Boardroom Basics: Building Relationships

To build on our last post about effective communication in the boardroom, this post will take a closer look at how directors can build stronger working relationships with management and shareholders.

High-performing boards often exhibit a healthy tension between management and directors. Furthermore, research indicates that directors who form positive working relationships with their management counterparts are oftentimes more willing to share their advice in an advisory capacity, and tend to have a personal sense of ownership in the guidance they provide. This suggests that, within reason, board members and management should be allowed to form some dependency upon one another, fostering a shared sense of camaraderie and singularity of purpose. However, this should be approached deliberately, and should always be kept within the confines of sound fiduciary responsibility.

To reiterate a key point from our previous post, this is best achieved by setting appropriate expectations during director onboarding or management transitions. Management should clearly state what inputs they expect to receive from the board, and when, and should provide guidelines for when they would like to be included (or excluded) from conversations. Directors should equally state what information they require from management or outside sources, and should not be afraid to ask for clarity. The board should actively encourage directors to contribute to discussions involving their area(s) of expertise—and conversely discourage directors from joining dialogs where they may muddy communication due to a lack of context or knowledge.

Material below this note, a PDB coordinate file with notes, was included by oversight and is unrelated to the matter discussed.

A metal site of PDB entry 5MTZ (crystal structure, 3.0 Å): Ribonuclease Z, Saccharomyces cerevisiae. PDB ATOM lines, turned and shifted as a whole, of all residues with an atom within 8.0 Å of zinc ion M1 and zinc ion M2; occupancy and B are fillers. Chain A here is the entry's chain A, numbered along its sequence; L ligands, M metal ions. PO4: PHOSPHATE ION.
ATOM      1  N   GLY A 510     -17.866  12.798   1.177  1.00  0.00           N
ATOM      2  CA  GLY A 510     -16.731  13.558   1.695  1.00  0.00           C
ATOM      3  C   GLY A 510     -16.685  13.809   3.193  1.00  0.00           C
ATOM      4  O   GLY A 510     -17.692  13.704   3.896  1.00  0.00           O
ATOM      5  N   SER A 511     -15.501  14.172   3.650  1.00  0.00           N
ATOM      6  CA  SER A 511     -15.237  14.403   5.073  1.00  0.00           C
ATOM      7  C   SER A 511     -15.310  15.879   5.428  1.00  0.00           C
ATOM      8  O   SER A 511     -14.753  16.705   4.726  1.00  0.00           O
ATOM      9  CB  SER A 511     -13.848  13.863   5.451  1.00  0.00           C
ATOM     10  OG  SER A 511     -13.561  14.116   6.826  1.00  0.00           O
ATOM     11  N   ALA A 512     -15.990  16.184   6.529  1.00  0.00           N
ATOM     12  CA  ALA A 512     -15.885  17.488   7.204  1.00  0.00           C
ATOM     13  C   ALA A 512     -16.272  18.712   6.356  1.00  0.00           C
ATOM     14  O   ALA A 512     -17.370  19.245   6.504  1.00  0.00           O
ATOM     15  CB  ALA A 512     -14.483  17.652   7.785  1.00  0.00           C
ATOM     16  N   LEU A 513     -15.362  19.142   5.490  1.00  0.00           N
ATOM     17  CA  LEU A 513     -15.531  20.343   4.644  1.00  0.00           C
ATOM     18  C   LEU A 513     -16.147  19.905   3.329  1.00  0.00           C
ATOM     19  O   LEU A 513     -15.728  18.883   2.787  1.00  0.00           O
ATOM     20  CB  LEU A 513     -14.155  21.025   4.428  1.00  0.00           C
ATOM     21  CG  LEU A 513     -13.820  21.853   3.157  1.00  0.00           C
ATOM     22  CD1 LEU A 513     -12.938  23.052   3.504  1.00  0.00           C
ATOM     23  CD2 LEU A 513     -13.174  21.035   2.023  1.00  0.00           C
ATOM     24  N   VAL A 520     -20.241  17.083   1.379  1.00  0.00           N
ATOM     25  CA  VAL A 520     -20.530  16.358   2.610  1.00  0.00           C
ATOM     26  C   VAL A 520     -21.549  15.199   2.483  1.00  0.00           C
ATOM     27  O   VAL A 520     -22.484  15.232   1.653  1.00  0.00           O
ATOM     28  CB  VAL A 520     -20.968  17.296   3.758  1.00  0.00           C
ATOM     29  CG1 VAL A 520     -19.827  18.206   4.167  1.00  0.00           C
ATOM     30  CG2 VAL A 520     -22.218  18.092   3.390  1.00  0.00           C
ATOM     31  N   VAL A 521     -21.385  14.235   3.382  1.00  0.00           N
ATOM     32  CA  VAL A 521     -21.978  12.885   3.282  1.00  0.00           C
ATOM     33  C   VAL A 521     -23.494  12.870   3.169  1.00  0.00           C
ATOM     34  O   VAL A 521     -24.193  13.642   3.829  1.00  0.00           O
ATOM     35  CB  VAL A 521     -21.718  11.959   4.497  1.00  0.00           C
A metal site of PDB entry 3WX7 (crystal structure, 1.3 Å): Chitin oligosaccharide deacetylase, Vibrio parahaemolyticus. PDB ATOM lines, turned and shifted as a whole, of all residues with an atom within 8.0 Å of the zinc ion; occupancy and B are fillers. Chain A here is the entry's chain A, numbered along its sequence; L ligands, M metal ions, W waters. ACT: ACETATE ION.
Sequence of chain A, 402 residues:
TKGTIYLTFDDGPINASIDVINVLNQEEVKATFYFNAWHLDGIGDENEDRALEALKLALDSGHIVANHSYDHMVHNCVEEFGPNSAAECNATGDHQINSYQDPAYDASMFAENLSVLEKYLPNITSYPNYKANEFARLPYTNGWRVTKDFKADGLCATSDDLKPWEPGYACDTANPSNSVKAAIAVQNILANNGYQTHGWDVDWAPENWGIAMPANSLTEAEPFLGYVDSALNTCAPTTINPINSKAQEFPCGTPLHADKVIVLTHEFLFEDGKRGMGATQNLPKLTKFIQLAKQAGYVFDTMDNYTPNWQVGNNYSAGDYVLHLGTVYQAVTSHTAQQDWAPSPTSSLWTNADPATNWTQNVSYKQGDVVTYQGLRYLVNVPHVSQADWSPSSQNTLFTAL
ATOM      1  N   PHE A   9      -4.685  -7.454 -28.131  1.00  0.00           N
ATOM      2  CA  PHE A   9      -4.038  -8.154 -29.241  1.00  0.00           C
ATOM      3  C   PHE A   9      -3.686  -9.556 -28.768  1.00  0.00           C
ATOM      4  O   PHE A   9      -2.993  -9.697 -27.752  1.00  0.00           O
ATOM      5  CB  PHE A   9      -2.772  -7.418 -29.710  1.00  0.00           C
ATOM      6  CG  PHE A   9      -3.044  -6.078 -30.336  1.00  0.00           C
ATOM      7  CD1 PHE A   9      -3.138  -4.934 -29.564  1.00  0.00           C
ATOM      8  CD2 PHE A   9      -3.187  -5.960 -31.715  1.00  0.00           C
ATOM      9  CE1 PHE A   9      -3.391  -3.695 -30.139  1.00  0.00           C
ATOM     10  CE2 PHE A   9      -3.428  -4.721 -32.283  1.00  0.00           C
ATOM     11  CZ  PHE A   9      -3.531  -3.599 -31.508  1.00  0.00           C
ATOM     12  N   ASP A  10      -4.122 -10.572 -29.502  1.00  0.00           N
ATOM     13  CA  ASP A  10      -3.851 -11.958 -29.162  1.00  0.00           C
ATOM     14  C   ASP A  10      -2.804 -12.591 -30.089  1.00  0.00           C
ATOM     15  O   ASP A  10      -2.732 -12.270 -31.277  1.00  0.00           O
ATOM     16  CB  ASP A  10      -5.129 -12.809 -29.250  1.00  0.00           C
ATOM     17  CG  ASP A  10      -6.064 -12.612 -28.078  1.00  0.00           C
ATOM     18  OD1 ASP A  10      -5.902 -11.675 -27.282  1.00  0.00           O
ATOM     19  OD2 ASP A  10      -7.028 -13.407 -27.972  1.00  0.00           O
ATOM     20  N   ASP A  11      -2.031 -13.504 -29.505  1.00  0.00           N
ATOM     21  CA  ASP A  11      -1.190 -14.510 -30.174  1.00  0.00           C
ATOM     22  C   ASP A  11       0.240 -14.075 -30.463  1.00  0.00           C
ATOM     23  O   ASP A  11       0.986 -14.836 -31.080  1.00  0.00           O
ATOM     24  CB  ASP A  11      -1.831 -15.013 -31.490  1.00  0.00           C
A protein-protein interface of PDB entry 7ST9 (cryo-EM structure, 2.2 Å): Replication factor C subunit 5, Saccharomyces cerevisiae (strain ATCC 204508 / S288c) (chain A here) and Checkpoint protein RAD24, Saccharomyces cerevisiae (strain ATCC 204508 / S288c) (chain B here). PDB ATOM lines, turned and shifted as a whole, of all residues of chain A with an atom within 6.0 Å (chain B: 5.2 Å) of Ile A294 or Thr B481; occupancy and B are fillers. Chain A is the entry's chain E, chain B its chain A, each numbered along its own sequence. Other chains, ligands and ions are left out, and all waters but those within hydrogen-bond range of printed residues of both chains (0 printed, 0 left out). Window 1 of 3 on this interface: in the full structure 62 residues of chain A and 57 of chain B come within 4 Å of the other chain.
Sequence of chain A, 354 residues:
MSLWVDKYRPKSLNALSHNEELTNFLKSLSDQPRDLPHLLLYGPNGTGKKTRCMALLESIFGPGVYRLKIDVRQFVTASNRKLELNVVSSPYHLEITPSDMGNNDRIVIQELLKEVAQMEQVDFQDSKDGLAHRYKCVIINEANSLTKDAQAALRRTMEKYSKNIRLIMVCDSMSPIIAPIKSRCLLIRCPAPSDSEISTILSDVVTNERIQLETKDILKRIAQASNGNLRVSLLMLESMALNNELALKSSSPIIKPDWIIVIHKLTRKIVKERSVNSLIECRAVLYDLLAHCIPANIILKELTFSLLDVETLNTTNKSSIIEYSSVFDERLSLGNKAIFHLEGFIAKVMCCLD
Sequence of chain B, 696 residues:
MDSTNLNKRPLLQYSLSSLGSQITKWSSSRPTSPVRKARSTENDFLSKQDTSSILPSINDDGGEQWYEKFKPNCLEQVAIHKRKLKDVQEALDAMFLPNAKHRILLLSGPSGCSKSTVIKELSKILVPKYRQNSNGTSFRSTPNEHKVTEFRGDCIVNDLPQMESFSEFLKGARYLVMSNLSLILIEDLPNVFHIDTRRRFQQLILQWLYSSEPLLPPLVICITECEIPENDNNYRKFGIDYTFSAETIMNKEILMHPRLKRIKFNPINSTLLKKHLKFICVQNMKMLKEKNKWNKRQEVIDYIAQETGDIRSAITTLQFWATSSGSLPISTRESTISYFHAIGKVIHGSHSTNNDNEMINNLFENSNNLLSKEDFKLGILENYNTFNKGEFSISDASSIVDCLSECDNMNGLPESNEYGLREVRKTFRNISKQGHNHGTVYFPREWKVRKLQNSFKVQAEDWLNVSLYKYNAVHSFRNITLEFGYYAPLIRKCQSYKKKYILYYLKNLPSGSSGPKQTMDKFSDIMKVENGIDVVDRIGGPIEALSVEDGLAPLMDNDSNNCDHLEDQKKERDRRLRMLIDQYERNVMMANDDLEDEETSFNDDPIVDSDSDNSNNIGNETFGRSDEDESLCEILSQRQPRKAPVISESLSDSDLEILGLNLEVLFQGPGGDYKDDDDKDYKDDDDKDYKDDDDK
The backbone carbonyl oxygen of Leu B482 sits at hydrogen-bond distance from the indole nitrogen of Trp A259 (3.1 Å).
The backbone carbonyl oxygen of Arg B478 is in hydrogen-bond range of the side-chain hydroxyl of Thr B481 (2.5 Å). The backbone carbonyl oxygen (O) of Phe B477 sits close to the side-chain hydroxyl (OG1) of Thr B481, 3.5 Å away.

Additionally, it is beneficial for board members to interact with external and internal parties throughout the year—whether regulators, general counsels or public relations teams—to get a more comprehensive view of the company and business environment. While this type of interaction, as well as communication between directors and investors, is becoming more common, directors should be aware of what topics are appropriate for discussion and how to knowledgeably address them. A majority of investors, for instance, may consider it suitable to discuss risk oversight and board composition with directors, while board members may not; directors and management should prepare for such situations.

Exploring a slightly different angle, a large percentage of directors surveyed expressed frustration communicating within larger boards. Many board members reported feeling drowned out when participating in large board discussions, and further research shows that instances of “free-riding” are typically higher. Conversely, there is a positive correlation between small boards and improved communication; directors on smaller boards expressed the feeling that more value is placed on their interactions. The right number of directors may vary at any given time, so boards should be open to expanding (or reducing) the number of board members as advisory needs change. This could also provide an additional opportunity to engage shareholders in valuable, ongoing dialogue.

To evaluate and improve the relationship between directors and management, boards should first consider the leadership styles within their board and the effectiveness of current communication practices. Initially understanding these areas can help provide clarity around certain communication breakdowns and pinpoint areas for continuous improvement.